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Late Review 02
by Natalie Zina Walschots
Snare Books, 2007
Thumbscrews is the kinky, début volume of poetry by Natalie Zina Walschots, a writer who engages with the aesthetics of sadomasochism in order to generate elegant, sensual poetry that writhes inside the shackles of its own linguistic constraint. The collection consists of short poems written according to a set of euphonic, syllabic “rules,” all of which might confine such verse in a manner analogous to the accoutrements of cuffs, ropes, and bonds, used by any dominatrix in order to stimulate a lover.
Walschots treats each poem as a miniature, theatrical tableau—a “passion play,” in which she forces language to submit to her will, beating its grammar into a stupor of ecstatic nonsense. While the poems suggest a lyrical persona, the pronoun “I” never once appears; instead, the author imitates gagged voices unable to speak, except through a limited lexicon of sounds. The book explores the degree to which erotic desire might find itself constrained and disciplined by lingual regimes of power.
Walschots sets out to present a series of erotic, poetic scenes, each one in a “pervertable” environment (like the “back seat” or the “copy room”)—venues where a girl, once corrupted by a sadist, might become a “curdled goddess.” The book treats the language of such dramas as a kind of “toy catalogue” full of harnesses and handcuffs, each word becoming a gasp or a moan—an almost erotic object, with its own painful, but sensual, texture (be it a “chuckle black neoprene” or a “french grapevine braid”).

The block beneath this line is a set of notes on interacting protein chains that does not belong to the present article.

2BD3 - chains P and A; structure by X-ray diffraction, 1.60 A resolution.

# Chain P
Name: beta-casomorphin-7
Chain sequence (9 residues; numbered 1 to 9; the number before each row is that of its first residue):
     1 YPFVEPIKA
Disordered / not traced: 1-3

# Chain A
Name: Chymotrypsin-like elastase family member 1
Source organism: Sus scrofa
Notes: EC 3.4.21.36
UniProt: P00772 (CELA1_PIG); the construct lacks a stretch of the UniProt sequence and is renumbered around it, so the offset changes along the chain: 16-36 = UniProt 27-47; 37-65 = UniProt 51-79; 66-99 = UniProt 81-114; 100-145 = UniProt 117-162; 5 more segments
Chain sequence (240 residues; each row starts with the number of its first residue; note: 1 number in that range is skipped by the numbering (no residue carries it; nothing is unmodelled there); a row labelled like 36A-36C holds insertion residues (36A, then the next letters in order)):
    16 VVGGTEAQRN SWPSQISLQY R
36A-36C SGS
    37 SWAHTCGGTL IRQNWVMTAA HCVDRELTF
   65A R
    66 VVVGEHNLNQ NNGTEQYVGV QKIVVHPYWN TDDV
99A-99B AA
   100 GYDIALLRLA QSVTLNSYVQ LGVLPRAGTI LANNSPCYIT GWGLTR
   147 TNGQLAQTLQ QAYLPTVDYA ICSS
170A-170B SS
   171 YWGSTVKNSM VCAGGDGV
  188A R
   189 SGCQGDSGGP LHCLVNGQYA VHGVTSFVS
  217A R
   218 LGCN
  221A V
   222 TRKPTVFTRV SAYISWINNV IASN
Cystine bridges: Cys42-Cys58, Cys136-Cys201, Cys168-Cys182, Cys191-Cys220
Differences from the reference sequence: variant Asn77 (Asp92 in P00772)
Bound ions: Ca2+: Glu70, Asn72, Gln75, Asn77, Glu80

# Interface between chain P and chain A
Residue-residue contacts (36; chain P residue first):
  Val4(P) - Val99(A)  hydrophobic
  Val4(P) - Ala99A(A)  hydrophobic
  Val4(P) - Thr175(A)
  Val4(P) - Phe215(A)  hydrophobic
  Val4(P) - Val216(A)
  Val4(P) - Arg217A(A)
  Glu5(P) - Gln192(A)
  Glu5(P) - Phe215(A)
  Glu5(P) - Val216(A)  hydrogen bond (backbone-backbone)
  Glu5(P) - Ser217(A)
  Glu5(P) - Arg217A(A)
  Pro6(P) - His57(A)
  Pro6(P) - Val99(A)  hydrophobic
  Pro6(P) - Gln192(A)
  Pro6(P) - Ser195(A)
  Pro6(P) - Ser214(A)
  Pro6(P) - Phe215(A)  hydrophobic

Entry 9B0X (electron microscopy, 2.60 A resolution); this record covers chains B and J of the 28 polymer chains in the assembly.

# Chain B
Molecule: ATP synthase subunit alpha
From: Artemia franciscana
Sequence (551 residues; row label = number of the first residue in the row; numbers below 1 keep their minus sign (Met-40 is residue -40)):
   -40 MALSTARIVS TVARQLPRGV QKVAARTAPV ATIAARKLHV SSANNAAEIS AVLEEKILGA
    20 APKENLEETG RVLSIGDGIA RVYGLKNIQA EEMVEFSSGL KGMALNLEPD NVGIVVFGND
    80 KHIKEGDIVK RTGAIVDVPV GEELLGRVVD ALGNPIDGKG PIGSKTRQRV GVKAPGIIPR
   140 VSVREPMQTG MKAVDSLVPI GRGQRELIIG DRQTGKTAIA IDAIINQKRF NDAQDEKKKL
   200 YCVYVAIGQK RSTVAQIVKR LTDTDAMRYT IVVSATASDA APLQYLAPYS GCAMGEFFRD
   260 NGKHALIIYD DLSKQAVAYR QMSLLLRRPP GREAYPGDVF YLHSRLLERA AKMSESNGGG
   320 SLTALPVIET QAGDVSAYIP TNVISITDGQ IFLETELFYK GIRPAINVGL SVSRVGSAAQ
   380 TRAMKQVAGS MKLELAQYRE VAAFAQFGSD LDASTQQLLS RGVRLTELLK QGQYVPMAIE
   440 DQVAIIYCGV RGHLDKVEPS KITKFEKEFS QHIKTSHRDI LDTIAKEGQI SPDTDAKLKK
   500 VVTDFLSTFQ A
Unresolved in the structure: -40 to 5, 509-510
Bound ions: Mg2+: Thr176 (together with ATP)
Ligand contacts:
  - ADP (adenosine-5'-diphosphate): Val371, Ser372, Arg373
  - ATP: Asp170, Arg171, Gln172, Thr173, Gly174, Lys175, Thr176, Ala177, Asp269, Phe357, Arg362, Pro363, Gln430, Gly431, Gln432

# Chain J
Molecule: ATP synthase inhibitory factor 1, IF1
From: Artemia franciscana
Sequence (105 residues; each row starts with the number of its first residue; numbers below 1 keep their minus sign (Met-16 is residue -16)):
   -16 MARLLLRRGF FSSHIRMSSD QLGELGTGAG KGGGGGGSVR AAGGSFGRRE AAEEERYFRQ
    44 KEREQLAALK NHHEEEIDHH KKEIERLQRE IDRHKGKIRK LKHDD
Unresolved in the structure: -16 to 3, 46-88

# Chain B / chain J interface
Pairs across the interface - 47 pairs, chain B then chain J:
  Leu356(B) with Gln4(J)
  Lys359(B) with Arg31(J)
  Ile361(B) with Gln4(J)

Walschots strives to evoke the libidinal pleasures of such kinkiness through the listed sounds of words themselves so that, for example, in a poem like “Armament,” the experience of both sharp blows and quick slaps almost arises of its own accord from the oblique, rhyming cadence of her heterogeneous monosyllables: “glass clinks mint/ rose tints/ wink crass sins/ blank tarts/ ice blinks risk/ mics hiss/ blank hits glib/ harsh bliss/ tanks swarm grit/ crisp shanks/ sharp arcs tisk/ mire ink/ gripper.”
Walschots remarks: “I want to write about things that are dangerous, things [that] I find frightening, subjects that carry associated risks just for engaging with them.” Walschots suggests that writers who deploy constraint rigorously in their poems do so because the resultant pleasures generated by this exercise resemble the excitement of a bound lover in a boudoir—and for Walschots, this experience of reading must evoke in us a kind of erotic shiver, like the elegant frisson of the “less than safe….”
[Walschots is the inaugural recipient of the Robert Kroetsch Award for Innovative Poetry, and anyone interested in knowing more about her book can consult an authorial interview at the following link.]